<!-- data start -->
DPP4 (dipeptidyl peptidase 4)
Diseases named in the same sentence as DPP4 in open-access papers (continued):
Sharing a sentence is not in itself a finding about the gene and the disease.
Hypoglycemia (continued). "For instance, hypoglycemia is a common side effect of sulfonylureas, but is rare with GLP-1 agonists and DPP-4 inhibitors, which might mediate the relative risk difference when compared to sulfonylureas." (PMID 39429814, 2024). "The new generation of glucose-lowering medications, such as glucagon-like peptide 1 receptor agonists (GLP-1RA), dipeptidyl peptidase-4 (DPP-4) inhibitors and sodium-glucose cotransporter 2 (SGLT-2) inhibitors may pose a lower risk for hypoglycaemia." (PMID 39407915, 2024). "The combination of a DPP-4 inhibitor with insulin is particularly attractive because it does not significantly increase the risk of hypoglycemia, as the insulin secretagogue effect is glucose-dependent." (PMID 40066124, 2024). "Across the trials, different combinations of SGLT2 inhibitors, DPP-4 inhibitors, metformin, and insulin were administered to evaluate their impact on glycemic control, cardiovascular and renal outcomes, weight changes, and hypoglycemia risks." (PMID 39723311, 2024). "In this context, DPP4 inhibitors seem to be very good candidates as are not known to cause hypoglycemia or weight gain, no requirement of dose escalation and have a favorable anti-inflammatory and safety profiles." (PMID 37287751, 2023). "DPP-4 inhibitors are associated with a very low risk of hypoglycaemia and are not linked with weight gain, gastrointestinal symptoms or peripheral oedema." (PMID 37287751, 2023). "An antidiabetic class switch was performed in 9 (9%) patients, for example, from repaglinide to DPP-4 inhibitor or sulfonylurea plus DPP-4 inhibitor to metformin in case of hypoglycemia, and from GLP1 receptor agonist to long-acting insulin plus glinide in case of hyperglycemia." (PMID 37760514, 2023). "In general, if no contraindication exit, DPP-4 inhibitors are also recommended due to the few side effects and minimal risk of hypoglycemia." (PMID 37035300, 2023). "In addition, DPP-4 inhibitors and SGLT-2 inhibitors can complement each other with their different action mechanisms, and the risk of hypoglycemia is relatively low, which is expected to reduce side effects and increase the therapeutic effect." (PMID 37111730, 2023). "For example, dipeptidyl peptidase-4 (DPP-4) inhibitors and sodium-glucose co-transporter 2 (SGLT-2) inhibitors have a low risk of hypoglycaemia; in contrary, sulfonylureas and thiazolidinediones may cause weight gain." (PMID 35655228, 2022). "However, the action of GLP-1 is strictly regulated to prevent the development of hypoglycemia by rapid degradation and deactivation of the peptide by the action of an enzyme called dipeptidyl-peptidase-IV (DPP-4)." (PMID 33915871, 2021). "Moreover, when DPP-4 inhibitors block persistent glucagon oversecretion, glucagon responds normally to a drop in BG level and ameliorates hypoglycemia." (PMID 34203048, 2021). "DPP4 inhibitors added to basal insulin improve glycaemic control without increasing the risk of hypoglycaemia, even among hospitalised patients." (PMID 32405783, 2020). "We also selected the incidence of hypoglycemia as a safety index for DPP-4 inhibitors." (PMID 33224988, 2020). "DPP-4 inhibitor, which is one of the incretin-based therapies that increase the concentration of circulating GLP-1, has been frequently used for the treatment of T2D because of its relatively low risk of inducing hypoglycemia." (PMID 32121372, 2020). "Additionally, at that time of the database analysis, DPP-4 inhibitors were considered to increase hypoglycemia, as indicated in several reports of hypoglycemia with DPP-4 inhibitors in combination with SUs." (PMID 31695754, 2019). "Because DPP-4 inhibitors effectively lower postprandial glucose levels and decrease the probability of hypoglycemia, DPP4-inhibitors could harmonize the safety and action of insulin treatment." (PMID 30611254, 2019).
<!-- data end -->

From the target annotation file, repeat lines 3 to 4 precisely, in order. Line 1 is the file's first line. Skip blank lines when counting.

Sharing a sentence is not in itself a finding about the gene and the disease.
Hypoglycemia (continued). "For instance, hypoglycemia is a common side effect of sulfonylureas, but is rare with GLP-1 agonists and DPP-4 inhibitors, which might mediate the relative risk difference when compared to sulfonylureas." (PMID 39429814, 2024). "The new generation of glucose-lowering medications, such as glucagon-like peptide 1 receptor agonists (GLP-1RA), dipeptidyl peptidase-4 (DPP-4) inhibitors and sodium-glucose cotransporter 2 (SGLT-2) inhibitors may pose a lower risk for hypoglycaemia." (PMID 39407915, 2024). "The combination of a DPP-4 inhibitor with insulin is particularly attractive because it does not significantly increase the risk of hypoglycemia, as the insulin secretagogue effect is glucose-dependent." (PMID 40066124, 2024). "Across the trials, different combinations of SGLT2 inhibitors, DPP-4 inhibitors, metformin, and insulin were administered to evaluate their impact on glycemic control, cardiovascular and renal outcomes, weight changes, and hypoglycemia risks." (PMID 39723311, 2024). "In this context, DPP4 inhibitors seem to be very good candidates as are not known to cause hypoglycemia or weight gain, no requirement of dose escalation and have a favorable anti-inflammatory and safety profiles." (PMID 37287751, 2023). "DPP-4 inhibitors are associated with a very low risk of hypoglycaemia and are not linked with weight gain, gastrointestinal symptoms or peripheral oedema." (PMID 37287751, 2023). "An antidiabetic class switch was performed in 9 (9%) patients, for example, from repaglinide to DPP-4 inhibitor or sulfonylurea plus DPP-4 inhibitor to metformin in case of hypoglycemia, and from GLP1 receptor agonist to long-acting insulin plus glinide in case of hyperglycemia." (PMID 37760514, 2023). "In general, if no contraindication exit, DPP-4 inhibitors are also recommended due to the few side effects and minimal risk of hypoglycemia." (PMID 37035300, 2023). "In addition, DPP-4 inhibitors and SGLT-2 inhibitors can complement each other with their different action mechanisms, and the risk of hypoglycemia is relatively low, which is expected to reduce side effects and increase the therapeutic effect." (PMID 37111730, 2023). "For example, dipeptidyl peptidase-4 (DPP-4) inhibitors and sodium-glucose co-transporter 2 (SGLT-2) inhibitors have a low risk of hypoglycaemia; in contrary, sulfonylureas and thiazolidinediones may cause weight gain." (PMID 35655228, 2022). "However, the action of GLP-1 is strictly regulated to prevent the development of hypoglycemia by rapid degradation and deactivation of the peptide by the action of an enzyme called dipeptidyl-peptidase-IV (DPP-4)." (PMID 33915871, 2021). "Moreover, when DPP-4 inhibitors block persistent glucagon oversecretion, glucagon responds normally to a drop in BG level and ameliorates hypoglycemia." (PMID 34203048, 2021). "DPP4 inhibitors added to basal insulin improve glycaemic control without increasing the risk of hypoglycaemia, even among hospitalised patients." (PMID 32405783, 2020). "We also selected the incidence of hypoglycemia as a safety index for DPP-4 inhibitors." (PMID 33224988, 2020). "DPP-4 inhibitor, which is one of the incretin-based therapies that increase the concentration of circulating GLP-1, has been frequently used for the treatment of T2D because of its relatively low risk of inducing hypoglycemia." (PMID 32121372, 2020). "Additionally, at that time of the database analysis, DPP-4 inhibitors were considered to increase hypoglycemia, as indicated in several reports of hypoglycemia with DPP-4 inhibitors in combination with SUs." (PMID 31695754, 2019). "Because DPP-4 inhibitors effectively lower postprandial glucose levels and decrease the probability of hypoglycemia, DPP4-inhibitors could harmonize the safety and action of insulin treatment." (PMID 30611254, 2019).